Debt Collection Statute of Limitations

When you should ignore debt collectors.

Debt collectors are devious.  And one of the things they do is to threaten to take you to court to collect debts that are outside the statute of limitations. This is also called “time-barred debt.” Nearly all states have some sort of statute of limitations on old debt, especially credit card debt.  What this means varies from state to state, but some of them are tightening up on the rules for old debt.

For example, the Wall Street Journal reports that, “Bill collectors in New Mexico will be soon required to inform borrowers they can’t be taken to court for long-overdue debts…..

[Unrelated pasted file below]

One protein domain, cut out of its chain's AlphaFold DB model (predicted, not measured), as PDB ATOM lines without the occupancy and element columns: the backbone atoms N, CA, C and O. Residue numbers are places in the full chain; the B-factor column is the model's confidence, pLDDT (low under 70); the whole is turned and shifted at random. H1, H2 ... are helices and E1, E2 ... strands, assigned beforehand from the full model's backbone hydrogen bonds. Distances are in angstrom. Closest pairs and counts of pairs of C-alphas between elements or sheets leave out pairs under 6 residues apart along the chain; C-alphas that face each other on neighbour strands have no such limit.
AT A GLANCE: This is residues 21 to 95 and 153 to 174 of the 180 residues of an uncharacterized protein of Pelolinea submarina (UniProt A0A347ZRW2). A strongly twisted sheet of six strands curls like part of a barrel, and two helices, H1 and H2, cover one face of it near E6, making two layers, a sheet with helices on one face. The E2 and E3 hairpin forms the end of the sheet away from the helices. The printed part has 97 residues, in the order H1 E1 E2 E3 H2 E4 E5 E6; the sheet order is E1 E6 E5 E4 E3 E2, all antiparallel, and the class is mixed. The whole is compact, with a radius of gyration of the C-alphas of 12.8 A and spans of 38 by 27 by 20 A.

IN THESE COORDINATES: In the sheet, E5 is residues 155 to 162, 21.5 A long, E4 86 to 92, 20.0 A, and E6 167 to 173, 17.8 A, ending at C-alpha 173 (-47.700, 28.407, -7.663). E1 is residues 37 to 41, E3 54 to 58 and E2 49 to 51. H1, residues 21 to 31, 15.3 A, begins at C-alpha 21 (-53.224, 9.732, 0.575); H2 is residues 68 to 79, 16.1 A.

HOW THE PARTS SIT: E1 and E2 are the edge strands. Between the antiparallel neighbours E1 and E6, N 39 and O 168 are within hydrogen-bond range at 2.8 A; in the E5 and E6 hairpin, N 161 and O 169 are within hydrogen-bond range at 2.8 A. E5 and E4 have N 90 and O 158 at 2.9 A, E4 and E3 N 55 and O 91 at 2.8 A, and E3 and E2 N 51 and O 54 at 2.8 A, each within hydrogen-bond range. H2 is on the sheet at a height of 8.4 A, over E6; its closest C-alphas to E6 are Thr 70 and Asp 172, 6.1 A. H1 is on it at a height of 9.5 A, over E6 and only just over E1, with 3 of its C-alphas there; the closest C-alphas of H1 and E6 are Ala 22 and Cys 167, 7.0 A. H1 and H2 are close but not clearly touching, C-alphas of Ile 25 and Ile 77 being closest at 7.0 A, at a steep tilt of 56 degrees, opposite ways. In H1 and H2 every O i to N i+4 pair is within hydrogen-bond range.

“Since April 2010, New York City has required debt collectors to notify consumers in writing if the debt has passed the statute of limitations, known as “time barred.”

“Wisconsin and Mississippi have laws that not only eliminate the right to sue on time-barred debts but extinguish the debt entirely.”

If a debt collector comes after you for an old (four years or more), unsecured debt, like a credit card debt — one that is large enough to justify going to court (at least $1,000) — make sure you find out how old it is and what your state statute of limitations is.  The chances are reasonably good you can safely ignore them.

One caveat:  Do not make any payments unless you intend to settle the whole debt.  That could start the clock ticking again!

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